The world of the CMS platform is definitely one that is constantly evolving. Not to mention the fact the sheer number of companies that offer a free and open source CMS platform is staggering, although it’s hard to say which companies other than WordPress or Drupal are successful. However, there are still those companies who have resisted this approach, probably much to their detriment.
The ExpressionEngine CMS, originally released in 2002, is one of them. But at the end of last month, Rick Ellis, the founder of EllisLabs and creator of ExpressionEngine, wrote a post on the ExpressionEngine blog where he declared it time for EllisLab’s CMS to be free and open source. Here’s why.
Importance of Open Source
When ExpressionEngine launched, Ellis states that he had no idea how important an open source CMS would become. In fact, he says “over 90% of the CMS market is open source [and it has become] the de-facto license model for all-things web.” Not only that, but he also mentions that revenue in the market is projected to triple and over the “next five to ten years, 70% of businesses worldwide [will] rely on open-source software.”
Reasons for Waiting
So, with emphasis on having a free, open-source CMS platform, why did ExpressionEngine wait 16 years to make this licensing change? The answer, according to Ellis, is simple: it was a matter of timing. He wanted to wait until he felt ExpressionEngine contained technology that “might define the future of the web.”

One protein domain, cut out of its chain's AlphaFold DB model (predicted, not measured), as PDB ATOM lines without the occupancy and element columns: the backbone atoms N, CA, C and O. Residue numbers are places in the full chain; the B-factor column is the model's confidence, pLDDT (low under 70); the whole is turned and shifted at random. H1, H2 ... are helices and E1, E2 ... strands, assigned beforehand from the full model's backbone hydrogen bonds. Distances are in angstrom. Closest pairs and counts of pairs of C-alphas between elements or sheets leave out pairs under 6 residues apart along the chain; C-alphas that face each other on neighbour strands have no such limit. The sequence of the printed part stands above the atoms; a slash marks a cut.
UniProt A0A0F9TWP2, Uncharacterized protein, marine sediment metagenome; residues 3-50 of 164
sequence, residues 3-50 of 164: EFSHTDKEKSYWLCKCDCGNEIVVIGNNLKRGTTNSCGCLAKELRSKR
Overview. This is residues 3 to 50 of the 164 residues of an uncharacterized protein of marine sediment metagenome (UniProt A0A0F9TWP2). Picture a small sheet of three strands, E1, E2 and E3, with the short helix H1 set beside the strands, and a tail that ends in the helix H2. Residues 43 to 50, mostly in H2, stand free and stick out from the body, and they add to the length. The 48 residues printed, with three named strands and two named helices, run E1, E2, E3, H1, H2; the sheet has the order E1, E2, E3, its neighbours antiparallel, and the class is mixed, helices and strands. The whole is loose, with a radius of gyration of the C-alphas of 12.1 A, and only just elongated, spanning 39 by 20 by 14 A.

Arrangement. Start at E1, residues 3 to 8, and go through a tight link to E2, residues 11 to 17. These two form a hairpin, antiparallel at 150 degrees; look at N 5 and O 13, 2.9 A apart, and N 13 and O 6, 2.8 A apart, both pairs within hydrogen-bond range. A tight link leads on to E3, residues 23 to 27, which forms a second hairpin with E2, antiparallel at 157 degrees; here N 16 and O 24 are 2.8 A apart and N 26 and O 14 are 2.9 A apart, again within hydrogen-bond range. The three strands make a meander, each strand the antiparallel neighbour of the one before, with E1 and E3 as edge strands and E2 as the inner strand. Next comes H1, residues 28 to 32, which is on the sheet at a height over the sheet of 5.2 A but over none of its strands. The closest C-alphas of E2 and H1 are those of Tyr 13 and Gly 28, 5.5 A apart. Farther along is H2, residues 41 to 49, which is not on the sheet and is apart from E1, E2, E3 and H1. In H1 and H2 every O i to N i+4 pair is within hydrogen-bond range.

With literally 100s of CMS platforms offering similar features, the above statement seems bold. There may be more real-world reasons, however, for why ExpressionEngine will now be free and open source that stem from how the company conducted business.
Market Share Damaged
In addition to the restrictions mentioned above, users could also not share their developer libraries. EllisLabs also enforced the idea that commercial licenses were paid for before usage of its CMS even occurred. These restrictions only damaged ExpressionEngine’s ability to capture available market share. As a result, only 0.3% of websites currently use ExpressionEngine as their CMS. The company has also lost a lot of its community and developers. It’s good, therefore, EllisLabs made this decision about licensing now instead of waiting until their existing user base completely evaporated.
In his post, Rick Ellis remains hopeful for the future of ExpressionEngine. While he realizes a more “successful services model” needs to be developed, there are other new plans in the works. However, he isn’t specific about what those plans are. He does say the CMS will bring features that will “put [ExpressionEngine] in a league of its own.” Right now, the CMS offers features like spam prevention, easy updates, beefed-up security, GDPR/ Privacy compliance, etc., nothing most other CMS platforms aren’t also offering. But Ellis says there is more coming, so it remains to be seen if the company’s new licensing model will be enough to draw users and developers back to the company.